Featuring keynote addresses and film screenings by Curt Tofteland (founding director of Shakespeare Behind Bars) and Tom Magill (founder of the Educational Shakespeare Center and director of the Irish film Mickey B), the conference aims to bring together artists and educators engaged in transformational arts programs using Shakespeare in prisons across the USA (and the world) for an exploration and study of the effects such programming has on prison populations. The goal is to promote a collaborative learning forum where participants will be exposed to a diverse array of programs that all strive for a common result: the habilitation of the inmate’s mind, heart, body, and spirit.
Departing from the traditional academic conference structure, the Shakespeare in Prisons conference will focus on the craft and experiences of the practitioner—while allowing ample time for one-on-one networking and collaboration.
In addition to the keynotes and film screenings (and Q&A’s), attendees are invited to participate in workshops that explore innovative methodologies, as well as panel discussions that are designed to stimulate discussion about practitioner experiences and best practices within the industrial prison complex.
Registration is $25 and includes a dinner/reception on Friday night, lunch and dinner on Saturday, and admission to all workshops and film screenings. Online registration begins on Monday, June 10 via http://conferences.nd.edu/
More information regarding the conference schedule, lodging information, and the availability of a limited number of bursaries to help with attendee expenses will be made available on June 10. In the meantime, please contact Scott Jackson at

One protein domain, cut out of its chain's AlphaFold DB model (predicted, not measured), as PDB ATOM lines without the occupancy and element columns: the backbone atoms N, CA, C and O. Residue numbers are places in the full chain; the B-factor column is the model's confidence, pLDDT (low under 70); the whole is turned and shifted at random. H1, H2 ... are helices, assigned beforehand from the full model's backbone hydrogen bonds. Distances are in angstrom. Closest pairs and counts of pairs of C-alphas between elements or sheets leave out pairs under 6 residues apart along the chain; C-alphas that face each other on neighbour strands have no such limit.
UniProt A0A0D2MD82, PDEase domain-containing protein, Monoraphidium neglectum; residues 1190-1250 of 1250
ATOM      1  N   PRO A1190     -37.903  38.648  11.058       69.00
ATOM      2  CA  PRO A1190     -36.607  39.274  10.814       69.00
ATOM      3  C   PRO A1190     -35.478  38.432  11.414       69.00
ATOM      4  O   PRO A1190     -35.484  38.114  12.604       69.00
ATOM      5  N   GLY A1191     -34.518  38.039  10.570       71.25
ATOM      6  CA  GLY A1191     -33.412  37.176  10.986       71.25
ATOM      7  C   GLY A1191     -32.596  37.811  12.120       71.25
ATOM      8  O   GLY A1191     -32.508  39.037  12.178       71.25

for further information.
We hope that you will join us for this unique gathering of like-minded individuals.
All the very best—
Shakespeare at Notre Dame
McMeel Family Chair in Shakespeare Studies
University of Notre Dame
Shakespeare Behind Bars
About the speakers and host:
Curt L. Tofteland is the founder of the internationally acclaimed Shakespeare Behind Bars (SBB) program. SBB has twelve programs in Kentucky and Michigan. He currently facilitates the adult Shakespeare Behind Bars/Michigan program at the Earnest C. Brooks Correctional Facility in Muskegon Heights and SBB’s first co-gender, court-ordered, juvenile Shakespeare Behind/Beyond Bars programs at the Ottawa County Juvenile Detention Center and the Juvenile Justice Institute. From 1995-2008, he facilitated the SBB/KY program at the Luther Luckett Correctional Complex, producing and directing fourteen Shakespeare productions. His 2003 SBB/KY production of The Tempest was chronicled by Philomath Films, producing the documentary Shakespeare Behind Bars, which premiered at the 2005 Sundance Film Festival and went on to be screened at 40+ film festivals worldwide, winning eleven awards. He is a national and international speaker, having lectured at over forty colleges and universities across the United States and at TEDx Berkeley, TEDxEast (NYC), and TEDx Macatowa. For his work as a Prison Arts Practitioner he was awarded fellowships from the Fulbright and Petra Foundations, as well as a Doctorate of Humane Letters from Bellarmine University. He is a founding member and past president of the Shakespeare Theatre Association, an international service organization for theatres that produce the works of William Shakespeare. He is a published essayist and poet, currently authoring the book, Behind the Bard-Wire: Reflection, Responsibility, Redemption, & Forgiveness…The Transformative Power of Art, Theatre, and Shakespeare. From 1989-2008, he served as producing artistic director of the Kentucky Shakespeare Festival, producing fifty Shakespeare productions, directing twenty-five, and acting in eight.
A trailer for Shakespeare Behind Bars can be viewed at http://www.youtube.com/watch?v=S2kr5wV_AiQ
More information on Curt’s work can be found at http://www.shakespearebehindbars.org/